The Man from Hong Kong, aka, The Dragon Files

1975, Australia

Starring: Jimmy Wang Yu (Inspector Fang Sing Leng), George Lazenby (Jack Wilton), Hugh Keays-Byrne (Morrie Grosse), Roger Ward (Bob Taylor), Sammo Kam-Bo Hung (Win Chan)

Director: Brian Trenchard-Smith

Viewed: Streaming

Transfer Quality: Excellent transfer!

Don’t worry about what he might have said.

Don’t worry about gathering evidence..

Aww, no man…just POW!

I was all geared up to review the killer soundtrack for this, but then my damn amplifier conked out. Can’t do a proper review listening to a YouTube rip, so I decided it was a good excuse for a re-watch and review of the actual film.

Ozploitation meets Golden Harvest in this perfect marriage of unbridled action and absurdity from Dir. Brian Trenchard-Smith of Turkeyshoot and BMX Bandits fame. You certainly know you’re in for a wild ride when a two-pronged chase scene breaks out before the opening credits even roll. On the one side, drug smuggler Win Chan’s (Sammo Hung) bellbottoms are flying in hi-karate action as a narc pursues him to the top of Australia’s Uluru. On the other, a motorized chase between a helicopter and car ending in a massive explosion and the untimely demise of bad guy #2.

Enter kung fu legend Jimmy Wang Yu (One Armed Swordsman, Master of the Flying Guillotine) as inspector Fang Sing Leng—imagine Henry Silva, but Asian and with other-level martial arts skills—to extradite Win Chan to Hong Kong for justice. However, Chan is soon taken out by a sniper, and the Aussie narcs (who you’ll recognize as Mad Max’s Fifi, Roger Ward, and the Toecutter, Hugh Keays-Byrne) can’t keep a leash on the titular man from Hong Kong. It’s no slow, all go for the inspector as he mows down countless henchmen to get to the man behind it all, Jack Wilton, who kind of looks a bit like Dennis Parker in his prime.  The inspector is not just a fighter, though, he’s a lover too, with an array of uncomfortable gettin’ it on scenes to prove it.

To say this is an action movie is an understatement as it’s almost impossible to stay on top of all the car chases, kung fu battles, deep tongue lashes, and explosion after explosion after explosion. Although Sammo Hung’s character is offed pretty early in the film, he makes his indelible mark behind the scenes as the martial arts choreographer here. His top-shelf action really has an impact, as most Western movies tend to go a little soft in the kung fu department.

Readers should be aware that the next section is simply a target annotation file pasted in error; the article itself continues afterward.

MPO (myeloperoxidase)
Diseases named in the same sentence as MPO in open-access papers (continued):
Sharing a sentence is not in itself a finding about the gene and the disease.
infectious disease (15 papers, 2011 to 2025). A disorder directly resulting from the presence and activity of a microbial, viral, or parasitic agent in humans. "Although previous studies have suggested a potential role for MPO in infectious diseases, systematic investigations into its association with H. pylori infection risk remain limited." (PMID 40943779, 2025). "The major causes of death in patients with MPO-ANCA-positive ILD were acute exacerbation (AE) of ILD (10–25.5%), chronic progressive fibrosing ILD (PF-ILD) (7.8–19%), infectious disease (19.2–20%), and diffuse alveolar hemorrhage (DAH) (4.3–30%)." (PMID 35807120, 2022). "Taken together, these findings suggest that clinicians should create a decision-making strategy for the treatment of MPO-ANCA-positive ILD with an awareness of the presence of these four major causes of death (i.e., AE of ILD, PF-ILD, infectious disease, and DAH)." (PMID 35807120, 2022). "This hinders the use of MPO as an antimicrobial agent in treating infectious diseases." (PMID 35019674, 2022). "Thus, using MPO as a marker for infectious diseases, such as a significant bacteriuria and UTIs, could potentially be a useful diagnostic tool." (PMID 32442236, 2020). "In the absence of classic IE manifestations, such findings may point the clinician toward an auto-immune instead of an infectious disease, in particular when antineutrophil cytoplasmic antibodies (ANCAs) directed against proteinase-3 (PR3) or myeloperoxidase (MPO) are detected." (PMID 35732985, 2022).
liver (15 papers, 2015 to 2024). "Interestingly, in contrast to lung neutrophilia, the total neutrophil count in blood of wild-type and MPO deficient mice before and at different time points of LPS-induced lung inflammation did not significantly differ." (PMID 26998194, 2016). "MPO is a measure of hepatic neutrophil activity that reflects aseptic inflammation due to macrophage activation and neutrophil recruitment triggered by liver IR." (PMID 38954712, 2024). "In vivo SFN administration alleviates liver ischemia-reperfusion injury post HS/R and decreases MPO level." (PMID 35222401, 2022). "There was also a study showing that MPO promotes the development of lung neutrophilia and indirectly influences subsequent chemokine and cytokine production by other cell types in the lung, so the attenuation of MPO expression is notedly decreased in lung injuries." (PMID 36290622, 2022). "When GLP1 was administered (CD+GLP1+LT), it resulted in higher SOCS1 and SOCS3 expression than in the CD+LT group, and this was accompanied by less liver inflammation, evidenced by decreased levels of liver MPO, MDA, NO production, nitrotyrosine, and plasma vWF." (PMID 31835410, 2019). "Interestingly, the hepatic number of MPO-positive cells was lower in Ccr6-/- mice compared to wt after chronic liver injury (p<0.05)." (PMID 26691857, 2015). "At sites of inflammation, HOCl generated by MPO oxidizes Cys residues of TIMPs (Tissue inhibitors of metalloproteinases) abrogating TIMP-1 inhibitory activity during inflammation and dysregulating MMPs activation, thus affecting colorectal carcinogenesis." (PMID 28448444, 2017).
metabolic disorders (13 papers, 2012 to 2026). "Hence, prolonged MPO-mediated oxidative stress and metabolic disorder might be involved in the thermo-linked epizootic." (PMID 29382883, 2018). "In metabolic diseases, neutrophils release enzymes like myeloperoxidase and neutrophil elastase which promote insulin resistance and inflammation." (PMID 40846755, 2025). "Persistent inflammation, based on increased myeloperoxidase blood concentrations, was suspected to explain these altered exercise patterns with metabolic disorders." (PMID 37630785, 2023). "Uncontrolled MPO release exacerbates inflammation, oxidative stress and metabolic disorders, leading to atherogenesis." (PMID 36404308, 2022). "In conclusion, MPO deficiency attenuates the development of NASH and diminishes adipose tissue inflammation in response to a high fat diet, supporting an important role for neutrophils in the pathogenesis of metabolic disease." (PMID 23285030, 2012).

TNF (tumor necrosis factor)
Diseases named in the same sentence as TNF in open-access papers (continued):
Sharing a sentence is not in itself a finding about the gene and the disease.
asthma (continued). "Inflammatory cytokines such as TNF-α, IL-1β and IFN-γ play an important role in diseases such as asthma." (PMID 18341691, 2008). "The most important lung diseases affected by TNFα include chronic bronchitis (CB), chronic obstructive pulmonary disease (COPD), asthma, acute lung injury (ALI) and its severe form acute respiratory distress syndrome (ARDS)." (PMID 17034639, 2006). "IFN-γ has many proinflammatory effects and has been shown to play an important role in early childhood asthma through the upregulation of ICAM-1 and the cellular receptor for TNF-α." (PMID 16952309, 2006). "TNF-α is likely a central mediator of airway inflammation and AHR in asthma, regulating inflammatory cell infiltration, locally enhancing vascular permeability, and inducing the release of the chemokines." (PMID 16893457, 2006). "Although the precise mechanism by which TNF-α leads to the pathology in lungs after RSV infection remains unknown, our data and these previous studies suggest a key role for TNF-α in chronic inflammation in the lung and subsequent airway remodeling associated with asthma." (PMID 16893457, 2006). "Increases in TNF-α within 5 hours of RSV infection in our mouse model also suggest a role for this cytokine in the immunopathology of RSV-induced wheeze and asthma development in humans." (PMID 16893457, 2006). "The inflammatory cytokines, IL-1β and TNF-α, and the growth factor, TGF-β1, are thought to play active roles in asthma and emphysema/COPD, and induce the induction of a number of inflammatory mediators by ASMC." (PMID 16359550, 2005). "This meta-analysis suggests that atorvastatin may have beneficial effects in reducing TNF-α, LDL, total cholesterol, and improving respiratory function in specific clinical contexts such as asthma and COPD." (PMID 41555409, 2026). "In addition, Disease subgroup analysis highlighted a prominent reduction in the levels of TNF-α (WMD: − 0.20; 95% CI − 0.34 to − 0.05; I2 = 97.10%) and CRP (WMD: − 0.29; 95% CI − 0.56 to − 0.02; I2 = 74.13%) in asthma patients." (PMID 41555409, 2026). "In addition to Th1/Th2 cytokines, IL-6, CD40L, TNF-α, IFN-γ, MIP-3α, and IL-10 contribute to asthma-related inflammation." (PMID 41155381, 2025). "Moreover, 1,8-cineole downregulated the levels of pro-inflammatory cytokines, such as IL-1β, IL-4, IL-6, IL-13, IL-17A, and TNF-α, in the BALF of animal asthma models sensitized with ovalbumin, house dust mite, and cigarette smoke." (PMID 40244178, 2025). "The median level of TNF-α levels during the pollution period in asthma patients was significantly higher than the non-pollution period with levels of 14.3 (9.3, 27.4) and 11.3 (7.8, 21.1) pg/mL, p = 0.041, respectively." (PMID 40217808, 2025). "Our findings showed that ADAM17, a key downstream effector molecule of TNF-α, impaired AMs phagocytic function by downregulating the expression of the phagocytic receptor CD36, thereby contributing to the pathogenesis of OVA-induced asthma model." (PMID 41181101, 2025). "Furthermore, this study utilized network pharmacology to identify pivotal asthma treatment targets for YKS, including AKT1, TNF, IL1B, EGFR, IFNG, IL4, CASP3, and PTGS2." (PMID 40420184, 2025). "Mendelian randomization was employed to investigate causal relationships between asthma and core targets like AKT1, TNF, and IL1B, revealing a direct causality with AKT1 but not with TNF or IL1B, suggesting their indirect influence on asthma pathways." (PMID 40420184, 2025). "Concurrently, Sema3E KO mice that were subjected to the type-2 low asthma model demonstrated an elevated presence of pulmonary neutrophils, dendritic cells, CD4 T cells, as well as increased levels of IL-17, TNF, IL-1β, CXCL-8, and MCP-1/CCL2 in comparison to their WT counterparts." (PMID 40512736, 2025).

Legend has it that producers dropped 20% of the film’s budget on the rights to use Jigsaw’s Sky High as the theme song, but that’s a story I’ll save for when I get my amp up and running again.

In the meantime, don’t shy away from this classic…even if you have to drop $1.99 to watch it streaming.


THE ROVER (2014)

THE ROVER (2014)

Directed By David Michôd

Starring: Guy Pearce, and Robert Pattinson


Transfer: Great

The Rover_1

As Matt Average recently said to me, “You are the only one who will review any new films for the site, they must be at least 30 years old for me to watch them”.  Well Mr. Average, I too love most things old (music, cars, film, comics, art, etc), but I watch a lot of movies, and every once in a while I watch something that is current, and it actually excites me.  That was the case with 2014’s The Rover.  The film stars the awesome Guy Pearce and Robert Pattinson (you know the dude from those shitty Twilight vampire films).   I do enjoy both these actors in many other roles, so I was super stoked on watching them team up together for this.  The apocalyptic film starts off with the following on a black screen  “Australia, ten years after the collapse”.   Yes, this bares some resemblance to the original Mad Max in its story, landscape, and violence.  Guy Pearce plays a loner who like the rest of Australia is dealing with a dog eat dog world after the financial collapse of the country (and maybe the world).  Guy is angry and never smiles (though it is the end of the world, so nobody is really smiling) and seems to be drifting around the outback.  That is until his car is stolen by three men who are up to no good. He then follows them through out the outback trying to get his car back while much crudeness and violence occurs.  Pearce runs into the mentally challenged brother of one of the thieves who is played by Robert Pattinson.  They develop a strange bond that starts off with a lot of tension.  At any rate, the story is really cool, and yes, this is another revenge buddy flick.  I won’t go into too much more detail because I don’t want to spoil anything for anyone.  I loved everything about this film.  The soundtrack is that of mega tension… like John Zorn playing a violin with a crowbar or something.  (NW)


Nate Wilson: NW  Devon Cahill: DC  Matt Average: MA